Lower Class Brats come from Austin, Texas, but they don’t sound anything like Willie Nelson. Their music is a combination of street punk anger and Rolling Stones swagger. They’ve got a new record out on TKO, called The New Seditionaries, and there are definitely some seditious themes and undercurrents. But the main thrust of the Lower Class Brats has more to do with simply being outsiders than it does with trying to bring down the establishment or incite any sort of rebellion. And beneath any socio-political messages they may try to get across, there is always the element of pure rock’n’roll abandon and wanton disregard for the status quo.
There are four of them: Bones on vocals; Marty Volume on guitar; Evo on bass; and Clay on drums. Evo and I had the following e-conversation.
Pictures courtesy of the band
Brian: I’m listening to the CD, The New Seditionaries, and even though there are some serious songs about serious subjects, I’m getting the impression that you guys are having fun. Is there a conscious attempt to not take yourselves too seriously? Do you think there are some bands that would benefit from lightening up a little?
Evo: Of course we don’t like to be all business-like and stern with our “message,” whatever that is. A lot of what we write is based of true incidents that one or all of us experienced. Like Bones falling down, or Clay getting us lost, oh… wait a minute, that’s someone else. Can’t name names, but driving around in Europe really was a great learning experience and there has been so many finer moments that we just had to put in down in song—such as “P.G.L” and a few others. Some bands, or, maybe, genres of music, are very serious to the point of either crying or shooting themselves! We don’t cry!
Brian: Tell me a little about how the band came together and who was in what other bands.
Evo: Bones started with the idea of creating a big middle finger to all the crap that was saturating the radio and music scene in Austin. This was back in ‘94. Marty was in a band called The Cov’rs and they did covers. I think they hid under the covers, but when Bones ignited that spark, they came running! They, being Marty and Rick, who was the original bassist. I’m the fourth one. Clay was in a few other San Antonio punk bands. Actually, both of us were in The Strap-Onz (now Complete Control) at one point. So, that’s a basic history. Being in this band is the one that has been the best and I think it shows with our live shows and our song writing. We like it.
Brian: Austin is legendary for its independent music scene. Is there much sense of camaraderie between bands playing different styles of music?
Evo: There is, especially with other punk and rock bands. We are all in the same boat, so to speak. We congratulate each other and support the scene. There are still other types of music in Austin, like country and western, hip and hop. They play their music and we do ours. Everyone drinks beer so it’s cool.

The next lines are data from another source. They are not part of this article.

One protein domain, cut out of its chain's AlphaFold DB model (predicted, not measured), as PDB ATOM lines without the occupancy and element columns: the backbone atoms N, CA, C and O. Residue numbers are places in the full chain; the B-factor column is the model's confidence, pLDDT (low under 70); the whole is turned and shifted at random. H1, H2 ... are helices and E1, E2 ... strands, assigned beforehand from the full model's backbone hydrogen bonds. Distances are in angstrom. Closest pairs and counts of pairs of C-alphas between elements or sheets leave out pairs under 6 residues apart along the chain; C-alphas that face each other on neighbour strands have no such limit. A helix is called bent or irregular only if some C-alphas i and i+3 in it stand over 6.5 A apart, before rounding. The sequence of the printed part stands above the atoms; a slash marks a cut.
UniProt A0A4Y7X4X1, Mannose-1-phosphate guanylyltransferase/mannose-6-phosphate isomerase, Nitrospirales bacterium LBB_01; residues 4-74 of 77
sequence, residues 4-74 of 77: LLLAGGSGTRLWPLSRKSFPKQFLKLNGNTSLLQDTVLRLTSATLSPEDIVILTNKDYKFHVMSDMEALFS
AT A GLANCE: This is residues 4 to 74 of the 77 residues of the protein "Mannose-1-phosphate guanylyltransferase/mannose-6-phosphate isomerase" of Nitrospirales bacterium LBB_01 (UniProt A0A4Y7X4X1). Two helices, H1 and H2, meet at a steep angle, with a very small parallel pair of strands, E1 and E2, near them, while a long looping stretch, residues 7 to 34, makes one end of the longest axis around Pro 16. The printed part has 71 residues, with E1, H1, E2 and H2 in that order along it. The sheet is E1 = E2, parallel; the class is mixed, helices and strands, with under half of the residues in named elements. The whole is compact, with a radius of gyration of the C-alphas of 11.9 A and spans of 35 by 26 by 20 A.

Brian: How do you describe The Lower Class Brats to someone who has never heard you play?
Evo: It’s like the Ramones and basic rock’n’roll riffs with a definite ‘70s feel to it all. All balls and no fluff.
Brian: Who was the biggest musical influence on you personally?
Evo: I don’t know. I’ve been exposed to so many types of music over the course of my life… early Judas Priest and Iron Maiden to Ramones and Slayer and Geto Boys. It’s such a wide variety. All I can honestly say is that if it’s aggressive and has an easy-to-follow rhythm, it’s my music.
Brian: Name one band or musician that you like or admire, but who the other Lower Class Brats can’t stand.
Evo: I can’t do that. This is the hardest question I have ever had to answer. You’re making me want to listen to emo music and kill myself! No, I’m kidding. One band that probably hates us is Nickelback. Or, maybe Godsmack or Stonesour or Grapes For All. Oh, I like Absu, but Bones hates it. Clay likes this noise shit called Sunn-O, but I want to rip out my ears when he punishes me by playing it. Marty, well, Marty plays very safe AC-DC and Motorhead… ONLY! So, he’s okay.
Brian: When you played Europe where did you get the best reaction? Any really bad experiences?
Evo: The good: Netherlands, Germany, Spain, and France. Well, really, everywhere we played was a great show with enthusiastic crowds. Even in the remote city of Ljubljana we got a good response. The one single bad experience occurred when we were driving from Austria to Switzerland. The time was about 1PM and there was light snow falling along the highway towards Geneva. We arrived at the Swiss checkpoint and were told we had to go through customs. That was going to take at least three to four hours. We didn’t have time to wait. So, we decided to drive around to another checkpoint which was easier to cross. The only catch was that we had to kind of drive over a higher elevation. More snow. Some ice. Partial blizzard conditions and bald tires made for a white knuckle driving experience. The further up we went, the more it snowed. Hell, we just about slid off a cliff, spun around on the small road, and dumped our driver. We put on useless tire chains and crept back down the mountain. Eventually we made it to Geneva and battled Swiss skins for dominance at the gig.